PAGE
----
The traditional insurance business model, which has been resilient for over 350 years, is now being challenged by technological and behavioral change.
In the not-so-distant future, driverless vehicles may diminish or eliminate road accidents and injuries. Connected homes could significantly reduce residential hazards. The sharing economy will likely offer peer to peer coverage.
It follows that the type of consumer served by traditional insurance companies is rapidly ceasing to exist. Today’s modern customers are connected and social. They are fast to switch between providers, and expect instant reward and feedback.
The insurance industry will soon find that the only way to attract and retain customers is in their very own personally digital way. With that in mind, here, in descending order, are some practices that I believe are essential for successful digital transformation of an insurance company.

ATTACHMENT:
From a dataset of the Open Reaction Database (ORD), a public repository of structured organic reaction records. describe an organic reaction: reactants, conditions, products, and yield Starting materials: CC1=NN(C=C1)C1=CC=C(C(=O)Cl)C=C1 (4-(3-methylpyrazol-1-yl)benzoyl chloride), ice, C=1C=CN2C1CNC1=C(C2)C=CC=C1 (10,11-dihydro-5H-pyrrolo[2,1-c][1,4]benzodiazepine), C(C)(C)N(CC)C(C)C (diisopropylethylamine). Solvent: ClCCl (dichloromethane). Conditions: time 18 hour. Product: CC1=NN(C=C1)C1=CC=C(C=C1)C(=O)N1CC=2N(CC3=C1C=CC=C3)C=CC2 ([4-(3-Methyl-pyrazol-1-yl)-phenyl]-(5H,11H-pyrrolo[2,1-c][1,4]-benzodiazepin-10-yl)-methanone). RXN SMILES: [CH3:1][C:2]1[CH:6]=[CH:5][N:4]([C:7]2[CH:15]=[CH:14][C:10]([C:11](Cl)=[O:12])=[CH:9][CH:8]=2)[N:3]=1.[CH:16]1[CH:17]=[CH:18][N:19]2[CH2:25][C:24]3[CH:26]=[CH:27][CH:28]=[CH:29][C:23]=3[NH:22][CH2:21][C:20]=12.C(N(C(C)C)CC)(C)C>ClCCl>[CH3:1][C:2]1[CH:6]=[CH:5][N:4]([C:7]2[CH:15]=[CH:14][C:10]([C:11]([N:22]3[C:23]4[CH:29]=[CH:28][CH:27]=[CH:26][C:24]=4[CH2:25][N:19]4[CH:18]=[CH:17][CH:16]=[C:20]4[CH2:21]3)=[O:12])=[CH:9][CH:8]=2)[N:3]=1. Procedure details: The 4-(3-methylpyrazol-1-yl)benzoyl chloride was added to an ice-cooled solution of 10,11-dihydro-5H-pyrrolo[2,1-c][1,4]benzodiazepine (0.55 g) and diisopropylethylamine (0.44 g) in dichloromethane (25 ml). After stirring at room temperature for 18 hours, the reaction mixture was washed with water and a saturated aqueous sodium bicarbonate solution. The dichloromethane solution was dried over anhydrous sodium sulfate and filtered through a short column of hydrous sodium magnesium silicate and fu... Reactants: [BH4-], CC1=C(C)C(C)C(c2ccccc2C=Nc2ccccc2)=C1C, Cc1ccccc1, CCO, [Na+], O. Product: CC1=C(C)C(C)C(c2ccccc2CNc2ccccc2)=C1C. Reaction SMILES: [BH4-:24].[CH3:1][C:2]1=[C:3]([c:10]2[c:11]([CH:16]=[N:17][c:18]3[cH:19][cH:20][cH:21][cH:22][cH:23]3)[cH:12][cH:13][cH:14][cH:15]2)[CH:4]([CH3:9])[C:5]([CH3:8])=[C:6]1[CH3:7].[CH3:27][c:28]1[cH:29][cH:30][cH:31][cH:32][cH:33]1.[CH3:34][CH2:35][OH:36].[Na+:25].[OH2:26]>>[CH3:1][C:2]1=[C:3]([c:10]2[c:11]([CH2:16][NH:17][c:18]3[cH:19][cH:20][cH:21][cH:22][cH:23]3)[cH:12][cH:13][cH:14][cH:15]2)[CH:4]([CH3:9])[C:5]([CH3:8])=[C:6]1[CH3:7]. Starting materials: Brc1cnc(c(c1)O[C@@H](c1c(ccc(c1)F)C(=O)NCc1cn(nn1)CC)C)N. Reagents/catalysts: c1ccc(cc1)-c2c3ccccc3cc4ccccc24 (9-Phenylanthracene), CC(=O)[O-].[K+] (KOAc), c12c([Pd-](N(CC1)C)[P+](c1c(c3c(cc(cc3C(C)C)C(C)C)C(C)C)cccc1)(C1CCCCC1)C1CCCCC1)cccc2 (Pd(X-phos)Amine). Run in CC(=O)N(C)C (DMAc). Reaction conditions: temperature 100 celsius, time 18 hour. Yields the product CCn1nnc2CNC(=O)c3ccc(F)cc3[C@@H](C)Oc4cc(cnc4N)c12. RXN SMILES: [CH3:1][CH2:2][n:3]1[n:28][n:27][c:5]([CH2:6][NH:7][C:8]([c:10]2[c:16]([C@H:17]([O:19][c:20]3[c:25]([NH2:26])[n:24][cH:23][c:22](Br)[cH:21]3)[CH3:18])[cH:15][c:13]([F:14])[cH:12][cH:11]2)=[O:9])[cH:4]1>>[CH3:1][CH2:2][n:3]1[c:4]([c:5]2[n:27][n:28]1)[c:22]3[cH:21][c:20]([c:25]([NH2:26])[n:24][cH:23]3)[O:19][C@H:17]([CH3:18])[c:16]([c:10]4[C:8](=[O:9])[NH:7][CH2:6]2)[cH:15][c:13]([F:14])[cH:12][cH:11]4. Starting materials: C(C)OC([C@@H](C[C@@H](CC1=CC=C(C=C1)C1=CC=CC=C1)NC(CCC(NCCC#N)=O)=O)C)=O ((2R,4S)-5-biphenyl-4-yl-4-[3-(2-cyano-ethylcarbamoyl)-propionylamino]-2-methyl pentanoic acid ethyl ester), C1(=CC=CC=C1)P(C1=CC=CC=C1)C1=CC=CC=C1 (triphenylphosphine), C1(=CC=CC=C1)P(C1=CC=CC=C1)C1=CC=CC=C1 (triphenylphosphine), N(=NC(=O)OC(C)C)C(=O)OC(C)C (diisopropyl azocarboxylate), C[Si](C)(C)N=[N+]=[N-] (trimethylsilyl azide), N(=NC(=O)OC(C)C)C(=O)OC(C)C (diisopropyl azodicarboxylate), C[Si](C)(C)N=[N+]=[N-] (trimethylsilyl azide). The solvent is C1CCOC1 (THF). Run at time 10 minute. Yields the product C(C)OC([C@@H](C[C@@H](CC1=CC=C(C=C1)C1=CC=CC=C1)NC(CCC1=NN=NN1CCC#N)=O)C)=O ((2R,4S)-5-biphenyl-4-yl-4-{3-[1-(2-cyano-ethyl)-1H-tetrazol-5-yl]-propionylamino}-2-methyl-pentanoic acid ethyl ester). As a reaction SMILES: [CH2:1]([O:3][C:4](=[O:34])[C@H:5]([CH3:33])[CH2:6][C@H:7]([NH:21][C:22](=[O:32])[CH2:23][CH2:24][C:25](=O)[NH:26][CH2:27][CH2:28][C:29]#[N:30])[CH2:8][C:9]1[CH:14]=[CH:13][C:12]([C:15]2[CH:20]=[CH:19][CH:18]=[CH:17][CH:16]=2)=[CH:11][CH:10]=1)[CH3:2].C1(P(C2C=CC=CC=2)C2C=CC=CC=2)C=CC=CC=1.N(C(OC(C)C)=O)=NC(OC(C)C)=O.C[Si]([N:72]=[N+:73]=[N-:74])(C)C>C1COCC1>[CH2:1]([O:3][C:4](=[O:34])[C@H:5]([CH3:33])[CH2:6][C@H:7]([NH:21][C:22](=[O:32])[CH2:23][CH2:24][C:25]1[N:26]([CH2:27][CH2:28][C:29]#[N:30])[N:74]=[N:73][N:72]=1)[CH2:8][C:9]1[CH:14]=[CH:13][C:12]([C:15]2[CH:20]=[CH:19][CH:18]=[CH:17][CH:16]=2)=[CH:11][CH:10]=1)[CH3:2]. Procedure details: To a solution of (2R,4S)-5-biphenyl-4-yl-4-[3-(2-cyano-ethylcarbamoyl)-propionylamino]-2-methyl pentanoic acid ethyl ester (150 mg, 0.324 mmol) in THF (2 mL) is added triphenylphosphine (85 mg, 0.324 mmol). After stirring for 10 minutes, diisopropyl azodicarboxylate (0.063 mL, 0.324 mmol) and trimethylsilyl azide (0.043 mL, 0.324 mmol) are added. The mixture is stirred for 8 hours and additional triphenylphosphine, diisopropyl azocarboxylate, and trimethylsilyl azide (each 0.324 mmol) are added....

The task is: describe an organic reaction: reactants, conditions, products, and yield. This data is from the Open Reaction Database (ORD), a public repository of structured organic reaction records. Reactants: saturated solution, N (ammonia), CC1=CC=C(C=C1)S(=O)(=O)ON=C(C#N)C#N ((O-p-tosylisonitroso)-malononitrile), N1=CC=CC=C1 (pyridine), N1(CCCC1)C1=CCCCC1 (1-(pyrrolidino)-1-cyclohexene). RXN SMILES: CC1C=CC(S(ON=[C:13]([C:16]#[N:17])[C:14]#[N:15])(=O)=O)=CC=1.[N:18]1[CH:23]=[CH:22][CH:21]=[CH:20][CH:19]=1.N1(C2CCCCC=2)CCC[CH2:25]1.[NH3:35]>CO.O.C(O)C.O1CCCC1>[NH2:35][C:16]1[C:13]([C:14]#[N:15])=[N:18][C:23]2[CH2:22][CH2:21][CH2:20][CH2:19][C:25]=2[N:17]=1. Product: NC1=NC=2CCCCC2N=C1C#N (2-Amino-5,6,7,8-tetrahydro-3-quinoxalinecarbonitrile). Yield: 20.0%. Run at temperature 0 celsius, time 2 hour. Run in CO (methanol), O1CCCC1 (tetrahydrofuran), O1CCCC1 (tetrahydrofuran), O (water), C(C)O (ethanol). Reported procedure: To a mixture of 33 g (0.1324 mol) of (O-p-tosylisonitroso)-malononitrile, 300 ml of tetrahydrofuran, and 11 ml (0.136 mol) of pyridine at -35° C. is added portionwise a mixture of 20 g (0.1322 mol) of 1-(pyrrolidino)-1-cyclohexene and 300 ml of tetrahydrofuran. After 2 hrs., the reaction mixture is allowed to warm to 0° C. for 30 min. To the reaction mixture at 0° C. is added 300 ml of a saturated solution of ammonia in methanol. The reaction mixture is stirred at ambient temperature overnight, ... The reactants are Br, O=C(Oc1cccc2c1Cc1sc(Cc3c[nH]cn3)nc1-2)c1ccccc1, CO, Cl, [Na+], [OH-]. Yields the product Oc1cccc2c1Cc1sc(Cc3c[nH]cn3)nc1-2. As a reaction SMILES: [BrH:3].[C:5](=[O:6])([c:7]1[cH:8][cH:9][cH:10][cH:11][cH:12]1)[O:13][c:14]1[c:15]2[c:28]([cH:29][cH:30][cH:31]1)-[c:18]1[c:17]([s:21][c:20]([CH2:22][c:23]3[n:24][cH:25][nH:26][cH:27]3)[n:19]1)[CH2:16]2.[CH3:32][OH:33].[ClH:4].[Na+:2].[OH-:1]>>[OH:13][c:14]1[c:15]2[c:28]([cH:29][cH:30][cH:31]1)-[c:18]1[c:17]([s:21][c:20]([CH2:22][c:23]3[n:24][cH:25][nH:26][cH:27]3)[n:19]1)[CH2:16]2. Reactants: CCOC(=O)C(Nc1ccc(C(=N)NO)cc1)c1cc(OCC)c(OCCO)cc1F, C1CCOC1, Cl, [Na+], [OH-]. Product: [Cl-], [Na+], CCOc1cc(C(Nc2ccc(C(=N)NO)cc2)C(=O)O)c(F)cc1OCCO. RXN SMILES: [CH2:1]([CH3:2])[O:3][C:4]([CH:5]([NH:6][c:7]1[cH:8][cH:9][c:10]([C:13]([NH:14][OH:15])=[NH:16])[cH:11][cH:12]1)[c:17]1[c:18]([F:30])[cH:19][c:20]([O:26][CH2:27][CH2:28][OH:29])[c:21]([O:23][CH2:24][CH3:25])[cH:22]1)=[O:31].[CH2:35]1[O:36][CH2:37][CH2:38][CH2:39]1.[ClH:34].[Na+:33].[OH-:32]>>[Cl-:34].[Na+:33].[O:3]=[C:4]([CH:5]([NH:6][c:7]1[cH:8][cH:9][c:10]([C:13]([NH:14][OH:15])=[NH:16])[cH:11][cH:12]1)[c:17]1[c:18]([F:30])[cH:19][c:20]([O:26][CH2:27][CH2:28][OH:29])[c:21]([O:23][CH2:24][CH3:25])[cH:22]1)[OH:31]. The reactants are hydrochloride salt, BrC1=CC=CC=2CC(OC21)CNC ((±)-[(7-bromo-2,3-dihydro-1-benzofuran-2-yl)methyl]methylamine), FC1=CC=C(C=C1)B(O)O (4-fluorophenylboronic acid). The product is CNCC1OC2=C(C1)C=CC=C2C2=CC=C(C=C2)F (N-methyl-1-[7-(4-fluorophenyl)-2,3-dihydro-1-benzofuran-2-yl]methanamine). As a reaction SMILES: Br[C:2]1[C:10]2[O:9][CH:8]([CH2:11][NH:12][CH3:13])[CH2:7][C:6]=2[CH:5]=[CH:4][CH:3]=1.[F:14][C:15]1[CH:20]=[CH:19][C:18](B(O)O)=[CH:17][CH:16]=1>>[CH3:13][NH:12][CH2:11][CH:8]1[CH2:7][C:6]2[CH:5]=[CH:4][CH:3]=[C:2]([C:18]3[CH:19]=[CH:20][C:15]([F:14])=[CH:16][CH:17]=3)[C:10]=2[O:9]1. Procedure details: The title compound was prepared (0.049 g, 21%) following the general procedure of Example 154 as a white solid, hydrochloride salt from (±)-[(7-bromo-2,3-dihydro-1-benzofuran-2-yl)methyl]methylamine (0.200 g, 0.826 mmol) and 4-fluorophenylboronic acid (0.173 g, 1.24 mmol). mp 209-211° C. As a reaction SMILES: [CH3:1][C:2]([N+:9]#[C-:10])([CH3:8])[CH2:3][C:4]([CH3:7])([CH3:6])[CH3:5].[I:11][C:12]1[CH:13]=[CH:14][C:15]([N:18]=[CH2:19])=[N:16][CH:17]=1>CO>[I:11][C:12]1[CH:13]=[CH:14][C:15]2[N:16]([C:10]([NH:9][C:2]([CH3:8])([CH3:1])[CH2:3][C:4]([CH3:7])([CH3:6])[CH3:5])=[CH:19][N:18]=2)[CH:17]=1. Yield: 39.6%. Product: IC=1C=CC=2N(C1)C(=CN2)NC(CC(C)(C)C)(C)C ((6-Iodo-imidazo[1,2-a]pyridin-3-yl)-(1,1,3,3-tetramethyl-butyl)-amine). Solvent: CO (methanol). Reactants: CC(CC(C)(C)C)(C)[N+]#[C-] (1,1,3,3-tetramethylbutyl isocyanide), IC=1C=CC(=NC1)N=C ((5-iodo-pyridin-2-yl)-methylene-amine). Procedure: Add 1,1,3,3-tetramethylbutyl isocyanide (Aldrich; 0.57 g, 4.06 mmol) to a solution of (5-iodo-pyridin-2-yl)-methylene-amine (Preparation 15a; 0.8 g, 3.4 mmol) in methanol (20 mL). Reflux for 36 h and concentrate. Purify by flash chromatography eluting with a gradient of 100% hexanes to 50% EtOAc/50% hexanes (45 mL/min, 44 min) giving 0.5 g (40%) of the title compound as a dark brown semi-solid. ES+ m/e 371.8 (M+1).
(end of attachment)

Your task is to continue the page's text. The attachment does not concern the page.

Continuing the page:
No. 8: Stay focused on digital transformation goals.
What does it mean to become a digital insurer? Well, we know what it is not. It is not moving insurance products online. In fact, it is not so much to do with products at all. Customer mentality is shifting toward consuming on-demand services, such as insurance for exactly six days of a skiing holiday or coverage for a favorite custom mountain bike. To become a digital insurer is to redefine the vision in terms of the kind of service, experience and a relationship the company is able to offer consumers. A single interaction/touchpoint mindset (selling a policy and hoping that nothing will happen) must become a relationship mentality. The value proposition should evolve from simple indemnity to prevention, education and continuous support.